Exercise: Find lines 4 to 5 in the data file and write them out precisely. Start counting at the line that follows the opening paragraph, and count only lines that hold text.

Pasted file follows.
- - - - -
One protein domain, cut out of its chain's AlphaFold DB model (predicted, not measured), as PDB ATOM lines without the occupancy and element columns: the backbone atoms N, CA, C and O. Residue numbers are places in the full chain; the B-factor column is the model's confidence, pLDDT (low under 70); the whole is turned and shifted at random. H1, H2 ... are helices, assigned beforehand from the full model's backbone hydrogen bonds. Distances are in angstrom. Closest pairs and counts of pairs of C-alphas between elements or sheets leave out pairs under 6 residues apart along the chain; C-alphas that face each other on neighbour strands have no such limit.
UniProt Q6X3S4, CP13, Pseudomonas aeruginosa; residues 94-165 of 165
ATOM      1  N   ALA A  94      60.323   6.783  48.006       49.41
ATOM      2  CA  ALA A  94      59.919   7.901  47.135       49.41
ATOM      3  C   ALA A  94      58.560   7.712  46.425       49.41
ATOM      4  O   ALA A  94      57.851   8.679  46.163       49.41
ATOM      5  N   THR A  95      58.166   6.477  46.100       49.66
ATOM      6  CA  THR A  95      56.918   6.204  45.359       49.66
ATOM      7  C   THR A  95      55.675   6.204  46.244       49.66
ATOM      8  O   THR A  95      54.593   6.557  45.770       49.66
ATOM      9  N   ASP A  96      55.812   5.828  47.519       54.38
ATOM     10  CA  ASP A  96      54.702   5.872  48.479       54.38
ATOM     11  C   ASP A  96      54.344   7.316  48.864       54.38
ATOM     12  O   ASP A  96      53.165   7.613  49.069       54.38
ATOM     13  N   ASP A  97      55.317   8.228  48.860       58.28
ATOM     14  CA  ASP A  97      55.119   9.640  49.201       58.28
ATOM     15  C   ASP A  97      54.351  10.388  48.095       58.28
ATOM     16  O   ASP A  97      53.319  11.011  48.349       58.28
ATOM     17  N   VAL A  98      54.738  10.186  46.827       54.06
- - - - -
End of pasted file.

ATOM      3  C   ALA A  94      58.560   7.712  46.425       49.41
ATOM      4  O   ALA A  94      57.851   8.679  46.163       49.41